If you own a small or medium-sized business, there are a wide variety of expense-related documents and forms that you’ll have to deal with directly. One of these documents is a credit memo. While this term may sound vaguely familiar, you may be unsure of what a credit memo actually is and how to use one. Contrary to how it sounds, credit memos have nothing to do with credit cards or traditional lines of credit. Luckily Quickbooks makes it easy to fill out, send and keep track of your credit memos. In this article, we are going to cover the basics and give you everything you need to create a credit memo in Quickbooks.
Before you fill out or send a credit memo, you’ll have to know the answer to one very important question; what is a credit memo? Essentially, a credit memo is a document that outlines a partial or full discount towards an item or service already purchased. The memo serves as a record of reduced accounts receivable, while the buyer keeps the memo as a record of reduced accounts payable. In the case of the seller, it’s important to review all open credit memos at the end of the month as it can affect the aggregate dollar amount of invoices outstanding in your bookkeeping.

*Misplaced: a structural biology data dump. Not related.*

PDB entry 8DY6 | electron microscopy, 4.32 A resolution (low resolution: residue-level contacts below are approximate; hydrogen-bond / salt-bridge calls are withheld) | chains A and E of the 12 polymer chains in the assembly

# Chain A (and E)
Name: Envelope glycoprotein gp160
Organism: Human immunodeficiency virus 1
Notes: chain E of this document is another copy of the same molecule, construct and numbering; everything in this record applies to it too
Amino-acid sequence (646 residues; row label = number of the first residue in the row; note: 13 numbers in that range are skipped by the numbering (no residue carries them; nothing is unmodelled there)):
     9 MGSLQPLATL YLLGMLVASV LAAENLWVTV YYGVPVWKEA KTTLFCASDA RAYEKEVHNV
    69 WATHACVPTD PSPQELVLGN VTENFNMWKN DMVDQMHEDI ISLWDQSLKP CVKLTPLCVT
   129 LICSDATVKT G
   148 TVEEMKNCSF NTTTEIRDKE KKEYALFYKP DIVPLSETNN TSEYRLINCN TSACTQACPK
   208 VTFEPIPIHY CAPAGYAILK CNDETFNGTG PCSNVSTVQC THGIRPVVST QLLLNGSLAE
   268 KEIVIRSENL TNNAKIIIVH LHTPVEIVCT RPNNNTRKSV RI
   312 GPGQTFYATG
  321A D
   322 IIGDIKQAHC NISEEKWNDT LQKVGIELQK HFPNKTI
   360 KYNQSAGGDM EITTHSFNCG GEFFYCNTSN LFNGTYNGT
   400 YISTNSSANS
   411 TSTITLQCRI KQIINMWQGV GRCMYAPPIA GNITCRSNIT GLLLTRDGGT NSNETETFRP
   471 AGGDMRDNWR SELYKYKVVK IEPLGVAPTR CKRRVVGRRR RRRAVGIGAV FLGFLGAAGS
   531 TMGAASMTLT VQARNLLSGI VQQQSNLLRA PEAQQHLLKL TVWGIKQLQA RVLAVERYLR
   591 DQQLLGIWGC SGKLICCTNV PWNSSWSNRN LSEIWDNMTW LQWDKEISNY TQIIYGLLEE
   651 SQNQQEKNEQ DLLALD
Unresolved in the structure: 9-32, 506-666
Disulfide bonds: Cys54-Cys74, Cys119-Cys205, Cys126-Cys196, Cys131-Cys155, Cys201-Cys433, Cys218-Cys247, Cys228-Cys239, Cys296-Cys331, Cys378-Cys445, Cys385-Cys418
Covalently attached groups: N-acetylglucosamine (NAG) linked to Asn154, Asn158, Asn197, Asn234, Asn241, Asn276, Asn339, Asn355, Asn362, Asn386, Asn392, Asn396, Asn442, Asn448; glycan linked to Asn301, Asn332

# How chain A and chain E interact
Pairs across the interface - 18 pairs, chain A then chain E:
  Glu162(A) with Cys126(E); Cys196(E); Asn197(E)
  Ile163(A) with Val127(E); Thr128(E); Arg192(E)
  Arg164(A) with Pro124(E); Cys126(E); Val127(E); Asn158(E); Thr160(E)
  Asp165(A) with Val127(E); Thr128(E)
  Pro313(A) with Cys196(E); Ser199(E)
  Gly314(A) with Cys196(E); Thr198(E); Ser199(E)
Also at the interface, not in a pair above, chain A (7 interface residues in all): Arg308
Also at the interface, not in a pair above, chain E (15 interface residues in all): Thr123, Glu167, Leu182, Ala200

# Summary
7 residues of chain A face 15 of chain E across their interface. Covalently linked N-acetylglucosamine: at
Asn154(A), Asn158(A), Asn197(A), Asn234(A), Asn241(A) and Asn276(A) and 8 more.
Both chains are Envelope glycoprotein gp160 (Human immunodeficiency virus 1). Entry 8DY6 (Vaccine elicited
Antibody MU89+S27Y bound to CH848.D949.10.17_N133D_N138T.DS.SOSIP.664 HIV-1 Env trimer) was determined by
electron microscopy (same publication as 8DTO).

Credit memos are issued by the seller of a product or service after an invoice has already been sent out. This can occur for a number of reasons, including:
Let’s take a closer look at each of these scenarios.
In some cases, customers may return an item received by a seller. This can be due to a defective product or if a customer received the wrong color, size, or product type. Furthermore, if a customer changes their mind on their purchase, they may also request a credit memo.
Sometimes the prices of a product or service may be lowered moments after a buyer makes a purchase. In this case, a buyer may request a credit memo to cover the difference between the two prices.
In some cases, a seller may issue a customer a credit memo if they promote or market their product. The amount credited will depend on sales turnover or a fixed amount related to marketing costs.
Even in this brief description of when to use credit memos, there is a fair amount of financial lingo that may lead to more questions than answers. So before we move on, let’s look at some key terms that will help understand how credit memos work and how they apply to the many aspects of managing your finances.
In very simple terms, accounts receivable is the money owed from a buyer to a seller for a product or service. Accounts receivable or AR, as it is often abbreviated, refers to payments made through credit rather than cash. Since the actual payment has not been made yet, a credit memo can modify the amount due or the “accounts receivable.”
Accounts payable is basically the opposite of accounts receivable. They are the costs of goods that a buyer owes a seller for goods and services received but not yet paid for. These debts must be paid by a certain deadline to avoid default, which comes with its own set of consequences.